In a presentation made last week at the 2015 meeting of the American Association of Nurse Practitioners, Theresa Mallick‐Searle, MS, RN‐BC, ANP‐BC, offered useful guidance to primary care clinicians to achieve better outcomes for their patients with migraine headache. Key among the recommendations is the taking of a thorough headache history, using a question set suggested by the mnemonic OLD CAARTS. Mallick-Searle observed that migraine remains undiagnosed and undertreated in up to 50% of patients with the condition, but that early treatment often leads to successful resolution.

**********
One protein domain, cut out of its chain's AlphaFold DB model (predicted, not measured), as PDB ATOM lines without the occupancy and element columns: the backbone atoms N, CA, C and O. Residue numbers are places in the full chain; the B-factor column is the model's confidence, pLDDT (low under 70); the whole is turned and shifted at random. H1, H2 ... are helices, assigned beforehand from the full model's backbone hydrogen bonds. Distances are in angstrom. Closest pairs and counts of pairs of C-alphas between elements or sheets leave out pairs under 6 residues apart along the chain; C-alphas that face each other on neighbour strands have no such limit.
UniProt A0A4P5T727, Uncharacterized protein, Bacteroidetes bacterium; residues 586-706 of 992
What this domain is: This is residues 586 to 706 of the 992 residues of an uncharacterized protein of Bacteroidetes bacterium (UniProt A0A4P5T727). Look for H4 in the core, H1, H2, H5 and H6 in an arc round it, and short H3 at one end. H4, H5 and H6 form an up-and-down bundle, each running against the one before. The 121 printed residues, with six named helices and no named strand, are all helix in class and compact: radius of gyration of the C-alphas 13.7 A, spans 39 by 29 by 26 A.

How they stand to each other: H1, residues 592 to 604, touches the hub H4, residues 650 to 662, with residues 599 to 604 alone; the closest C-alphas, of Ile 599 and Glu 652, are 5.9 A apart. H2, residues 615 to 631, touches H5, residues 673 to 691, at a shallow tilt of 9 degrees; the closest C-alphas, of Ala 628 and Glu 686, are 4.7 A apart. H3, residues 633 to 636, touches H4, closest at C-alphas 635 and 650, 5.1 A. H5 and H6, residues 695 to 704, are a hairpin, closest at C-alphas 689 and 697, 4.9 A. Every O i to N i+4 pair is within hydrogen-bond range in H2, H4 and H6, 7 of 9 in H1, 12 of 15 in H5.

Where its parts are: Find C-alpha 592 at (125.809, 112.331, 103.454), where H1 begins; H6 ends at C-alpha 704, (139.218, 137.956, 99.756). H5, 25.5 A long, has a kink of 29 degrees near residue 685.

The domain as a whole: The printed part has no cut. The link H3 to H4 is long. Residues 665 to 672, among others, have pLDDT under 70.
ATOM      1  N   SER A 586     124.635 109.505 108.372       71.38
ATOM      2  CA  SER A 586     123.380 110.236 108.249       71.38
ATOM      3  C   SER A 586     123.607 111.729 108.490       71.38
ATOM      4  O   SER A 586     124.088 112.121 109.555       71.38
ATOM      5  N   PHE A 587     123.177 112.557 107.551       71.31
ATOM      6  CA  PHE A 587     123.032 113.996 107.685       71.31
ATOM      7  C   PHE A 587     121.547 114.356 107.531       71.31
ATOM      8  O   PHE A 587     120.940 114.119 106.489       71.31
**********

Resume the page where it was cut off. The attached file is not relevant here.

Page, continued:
Another area of confusion for many primary care clinicians who are assessing patients with headache is when to use imaging studies. Neuroimaging studies are not recommended for patients with stable headache who meet criteria for migraine, according to American Headache Society recommendations. If imaging is deemed necessary, the guidelines suggest that magnetic resonance imaging (MRI) is preferable to computed tomography (CT), except in emergency situations. Read a news report, with link to the presentation, here.